ByKarly Rayner, writer at Creators.co
Moviepilot's celebrity savant.
Karly Rayner

Hey Arnold was one of my favorite cartoons when I was a kid thanks to the show's deep and often hard-hitting storylines that didn't patronize young people, but it seems like some of the themes the Nickelodeon classic dealt with might be even more adult than my young mind was able to fathom.

Perceptive (and perhaps slightly morbid) Reddit user PeppermintButthole has proposed a really interesting fan theory about the symbolism of Pigeon Man's exit that totally chimes with the poignant tone of the scene (which for all you literacy nerds, was based on Tom Joad's final speech in 'The Grapes of Wrath' by John Steinbeck).

The theory proposes that when Pigeon Man was lifted into the distance by his flock, it was actually a metaphor for suicide, or a false memory that Arnold had created to escape the trauma of the event.

Check out the breakdown of the clip below to see what PeppermintButthole was getting at:

"You see Arnold, it's time for me to leave here"

After Pigeon Man discovers that his lovingly tended bird haven had been destroyed by vandals, the downtrodden man mused about how "some people are meant to be with people, and others, like me, are just different."

"You've taught me that some people can be trusted, and I'll never forget that"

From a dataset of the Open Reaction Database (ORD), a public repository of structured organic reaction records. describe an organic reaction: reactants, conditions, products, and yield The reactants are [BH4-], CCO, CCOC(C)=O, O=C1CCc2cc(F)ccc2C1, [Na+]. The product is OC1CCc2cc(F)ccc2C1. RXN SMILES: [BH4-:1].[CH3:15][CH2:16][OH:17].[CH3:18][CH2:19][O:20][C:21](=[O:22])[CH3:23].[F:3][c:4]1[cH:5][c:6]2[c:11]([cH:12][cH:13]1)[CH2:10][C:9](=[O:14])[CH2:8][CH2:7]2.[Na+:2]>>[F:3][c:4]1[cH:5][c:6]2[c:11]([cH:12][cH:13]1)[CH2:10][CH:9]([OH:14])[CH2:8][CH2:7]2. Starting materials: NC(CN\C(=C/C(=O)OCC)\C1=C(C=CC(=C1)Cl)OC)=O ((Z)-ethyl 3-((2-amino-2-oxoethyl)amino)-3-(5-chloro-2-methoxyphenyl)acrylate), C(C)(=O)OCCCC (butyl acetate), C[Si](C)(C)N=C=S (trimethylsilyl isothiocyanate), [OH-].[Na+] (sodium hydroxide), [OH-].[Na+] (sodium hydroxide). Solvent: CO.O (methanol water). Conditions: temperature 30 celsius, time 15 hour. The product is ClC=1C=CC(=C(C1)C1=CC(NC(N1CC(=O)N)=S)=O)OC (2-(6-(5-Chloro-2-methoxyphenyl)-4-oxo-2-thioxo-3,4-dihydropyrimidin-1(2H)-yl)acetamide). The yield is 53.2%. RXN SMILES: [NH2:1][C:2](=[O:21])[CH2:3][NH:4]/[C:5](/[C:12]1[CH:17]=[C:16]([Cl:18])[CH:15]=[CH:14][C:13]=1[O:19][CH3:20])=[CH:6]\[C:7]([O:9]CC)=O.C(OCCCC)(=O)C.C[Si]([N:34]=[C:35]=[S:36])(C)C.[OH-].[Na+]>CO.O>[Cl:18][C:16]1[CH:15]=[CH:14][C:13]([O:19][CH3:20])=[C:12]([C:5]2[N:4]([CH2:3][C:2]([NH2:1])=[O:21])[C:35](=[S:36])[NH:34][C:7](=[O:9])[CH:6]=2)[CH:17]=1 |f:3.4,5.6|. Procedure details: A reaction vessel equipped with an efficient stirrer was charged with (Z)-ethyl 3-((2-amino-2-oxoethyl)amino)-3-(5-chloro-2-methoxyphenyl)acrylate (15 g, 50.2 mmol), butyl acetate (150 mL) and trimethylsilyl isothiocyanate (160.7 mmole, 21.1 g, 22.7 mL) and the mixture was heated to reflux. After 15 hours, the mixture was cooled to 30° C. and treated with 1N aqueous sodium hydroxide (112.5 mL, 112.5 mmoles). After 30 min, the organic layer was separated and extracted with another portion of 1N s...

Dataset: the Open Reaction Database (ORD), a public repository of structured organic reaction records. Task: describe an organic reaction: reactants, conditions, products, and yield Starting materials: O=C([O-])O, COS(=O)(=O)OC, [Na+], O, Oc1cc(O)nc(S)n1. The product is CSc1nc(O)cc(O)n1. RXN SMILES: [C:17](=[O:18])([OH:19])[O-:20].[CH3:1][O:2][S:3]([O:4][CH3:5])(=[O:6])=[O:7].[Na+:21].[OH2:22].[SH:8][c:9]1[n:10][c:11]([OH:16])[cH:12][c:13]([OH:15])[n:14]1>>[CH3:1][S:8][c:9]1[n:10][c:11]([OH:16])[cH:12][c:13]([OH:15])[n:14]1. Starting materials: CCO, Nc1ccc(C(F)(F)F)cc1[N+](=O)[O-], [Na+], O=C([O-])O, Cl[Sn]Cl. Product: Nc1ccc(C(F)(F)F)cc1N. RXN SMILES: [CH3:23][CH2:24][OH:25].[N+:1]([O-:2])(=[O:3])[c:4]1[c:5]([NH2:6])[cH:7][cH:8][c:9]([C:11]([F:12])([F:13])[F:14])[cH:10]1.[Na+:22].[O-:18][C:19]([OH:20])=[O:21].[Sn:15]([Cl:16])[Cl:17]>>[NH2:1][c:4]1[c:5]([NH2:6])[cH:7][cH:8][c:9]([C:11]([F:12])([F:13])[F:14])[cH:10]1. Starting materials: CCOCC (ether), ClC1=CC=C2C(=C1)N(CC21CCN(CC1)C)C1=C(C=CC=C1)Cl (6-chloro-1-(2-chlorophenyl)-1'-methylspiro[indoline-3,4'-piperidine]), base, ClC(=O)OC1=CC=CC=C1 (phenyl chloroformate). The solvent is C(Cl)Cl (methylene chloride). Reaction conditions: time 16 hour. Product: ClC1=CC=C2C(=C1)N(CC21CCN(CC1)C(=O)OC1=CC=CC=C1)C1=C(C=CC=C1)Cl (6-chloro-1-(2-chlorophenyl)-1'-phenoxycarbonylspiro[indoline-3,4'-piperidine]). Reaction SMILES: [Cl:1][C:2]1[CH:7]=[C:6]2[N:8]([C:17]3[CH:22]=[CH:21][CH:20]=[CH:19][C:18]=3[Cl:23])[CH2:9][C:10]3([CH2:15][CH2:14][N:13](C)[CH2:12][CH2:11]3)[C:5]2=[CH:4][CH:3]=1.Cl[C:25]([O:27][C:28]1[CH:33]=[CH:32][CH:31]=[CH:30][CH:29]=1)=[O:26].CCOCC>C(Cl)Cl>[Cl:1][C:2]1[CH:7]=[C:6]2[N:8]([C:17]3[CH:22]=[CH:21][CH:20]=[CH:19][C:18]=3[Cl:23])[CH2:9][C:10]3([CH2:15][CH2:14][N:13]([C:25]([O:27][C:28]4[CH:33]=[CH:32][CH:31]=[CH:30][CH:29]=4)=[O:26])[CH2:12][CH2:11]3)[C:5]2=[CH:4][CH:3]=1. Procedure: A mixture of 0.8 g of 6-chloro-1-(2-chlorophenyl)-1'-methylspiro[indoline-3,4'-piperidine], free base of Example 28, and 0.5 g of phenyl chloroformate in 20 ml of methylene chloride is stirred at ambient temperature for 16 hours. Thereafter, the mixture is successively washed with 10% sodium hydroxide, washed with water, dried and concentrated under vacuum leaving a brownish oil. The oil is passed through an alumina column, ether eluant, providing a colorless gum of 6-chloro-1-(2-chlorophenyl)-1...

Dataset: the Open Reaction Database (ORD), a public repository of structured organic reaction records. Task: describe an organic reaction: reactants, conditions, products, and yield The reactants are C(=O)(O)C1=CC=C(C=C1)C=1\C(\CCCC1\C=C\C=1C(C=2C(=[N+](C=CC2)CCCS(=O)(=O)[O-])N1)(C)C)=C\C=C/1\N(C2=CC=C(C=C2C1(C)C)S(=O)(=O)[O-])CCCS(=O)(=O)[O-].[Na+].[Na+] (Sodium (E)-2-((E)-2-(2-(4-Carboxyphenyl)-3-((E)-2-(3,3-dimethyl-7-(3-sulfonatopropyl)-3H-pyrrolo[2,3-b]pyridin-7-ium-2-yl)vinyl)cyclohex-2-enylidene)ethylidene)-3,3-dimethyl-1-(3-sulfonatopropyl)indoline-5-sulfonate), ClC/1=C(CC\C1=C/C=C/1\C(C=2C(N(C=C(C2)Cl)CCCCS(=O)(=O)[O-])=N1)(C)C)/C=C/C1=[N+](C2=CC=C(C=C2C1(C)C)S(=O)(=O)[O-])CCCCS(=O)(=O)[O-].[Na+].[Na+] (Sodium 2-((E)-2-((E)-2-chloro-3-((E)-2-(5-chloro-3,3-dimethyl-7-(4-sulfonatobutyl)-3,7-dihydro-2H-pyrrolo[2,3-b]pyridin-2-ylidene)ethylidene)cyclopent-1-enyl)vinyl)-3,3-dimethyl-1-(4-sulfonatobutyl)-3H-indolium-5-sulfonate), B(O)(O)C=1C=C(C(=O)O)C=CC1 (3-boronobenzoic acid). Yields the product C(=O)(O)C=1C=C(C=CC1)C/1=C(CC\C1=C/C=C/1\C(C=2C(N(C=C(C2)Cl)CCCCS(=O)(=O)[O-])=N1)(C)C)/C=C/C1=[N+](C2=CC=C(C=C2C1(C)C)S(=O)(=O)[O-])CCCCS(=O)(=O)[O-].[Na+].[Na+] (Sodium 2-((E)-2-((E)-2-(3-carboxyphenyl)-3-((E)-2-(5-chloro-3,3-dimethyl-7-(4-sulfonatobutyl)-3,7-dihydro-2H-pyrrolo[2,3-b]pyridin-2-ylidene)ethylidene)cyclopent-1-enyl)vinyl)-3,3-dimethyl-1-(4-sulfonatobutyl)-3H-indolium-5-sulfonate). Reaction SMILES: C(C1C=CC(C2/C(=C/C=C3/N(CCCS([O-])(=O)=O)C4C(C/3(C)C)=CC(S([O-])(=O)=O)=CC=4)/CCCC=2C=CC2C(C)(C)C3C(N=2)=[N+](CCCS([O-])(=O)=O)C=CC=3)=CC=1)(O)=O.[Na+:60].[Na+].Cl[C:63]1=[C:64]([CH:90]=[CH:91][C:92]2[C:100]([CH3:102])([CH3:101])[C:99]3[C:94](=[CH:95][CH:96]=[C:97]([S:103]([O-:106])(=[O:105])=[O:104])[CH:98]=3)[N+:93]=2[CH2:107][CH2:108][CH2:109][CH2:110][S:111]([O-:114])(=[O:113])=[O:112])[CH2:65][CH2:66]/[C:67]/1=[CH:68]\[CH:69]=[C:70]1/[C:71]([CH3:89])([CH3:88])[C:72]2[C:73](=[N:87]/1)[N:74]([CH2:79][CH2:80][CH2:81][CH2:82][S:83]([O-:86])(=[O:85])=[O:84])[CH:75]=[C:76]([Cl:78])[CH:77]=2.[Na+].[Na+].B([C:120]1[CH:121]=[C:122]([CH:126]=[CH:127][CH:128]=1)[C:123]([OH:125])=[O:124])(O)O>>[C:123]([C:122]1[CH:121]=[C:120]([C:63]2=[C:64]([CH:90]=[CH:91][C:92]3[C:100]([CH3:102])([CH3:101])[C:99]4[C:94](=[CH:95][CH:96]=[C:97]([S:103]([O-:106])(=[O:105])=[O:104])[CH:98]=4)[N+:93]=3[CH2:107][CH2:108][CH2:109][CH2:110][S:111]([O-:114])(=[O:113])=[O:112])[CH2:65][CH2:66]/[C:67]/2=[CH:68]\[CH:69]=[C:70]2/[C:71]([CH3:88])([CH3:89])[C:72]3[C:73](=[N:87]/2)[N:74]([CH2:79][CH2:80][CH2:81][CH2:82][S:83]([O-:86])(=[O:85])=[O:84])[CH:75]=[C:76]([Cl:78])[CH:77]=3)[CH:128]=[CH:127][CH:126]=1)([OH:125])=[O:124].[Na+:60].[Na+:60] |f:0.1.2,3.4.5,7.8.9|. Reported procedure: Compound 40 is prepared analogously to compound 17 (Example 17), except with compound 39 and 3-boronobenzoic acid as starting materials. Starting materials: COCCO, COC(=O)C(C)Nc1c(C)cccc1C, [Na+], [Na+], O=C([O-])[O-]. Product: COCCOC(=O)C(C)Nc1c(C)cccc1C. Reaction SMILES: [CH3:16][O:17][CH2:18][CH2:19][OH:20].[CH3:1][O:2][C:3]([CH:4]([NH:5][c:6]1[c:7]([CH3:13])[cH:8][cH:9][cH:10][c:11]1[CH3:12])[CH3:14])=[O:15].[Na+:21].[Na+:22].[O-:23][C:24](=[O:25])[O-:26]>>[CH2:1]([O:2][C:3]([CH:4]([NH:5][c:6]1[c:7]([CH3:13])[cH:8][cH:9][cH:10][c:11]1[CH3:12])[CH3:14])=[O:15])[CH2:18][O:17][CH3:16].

Although Arnold is concerned that he inadvertently caused the rooftop pigeon paradise to be destroyed, Pigeon Man reassures him in a way that very much sounds like goodbye forever. He also alludes to going "somewhere I can live in peace with my friends" and describes what is clearly the compassionate pigeon fanciers vision of heaven.

"I just hope there's another Arnold where I go next"

Pigeon Man (whose lesser known real name is Vincent Schiavelli) also hopes that there will be more kind, compassionate souls like Arnold in the place where he moves on to.

PeppermintButthole then speculates that when Pigeon Man is carried into the sunset by pigeons, this is actually a false memory created by Arnold to get over the trauma of seeing the misunderstood loner jumping off the building right in front of him.

Check out the full clip below and see what you think of the symbolism of Pigeon Man's exit.

Hey Arnold was peppered with homages to adult themes such as the horrors of war (in the "Longest Monday"), mental illness (when Helga goes to the psychiatrist), and Alcoholism (Helga and Olga's 'smoothie' drinking mother), so it wouldn't surprise me if the writers also tried to educate youngsters on how prejudice and ignorance can have a huge toll on innocent people's lives.

Do you think Pigeon Man killed himself?

(Source: Reddit)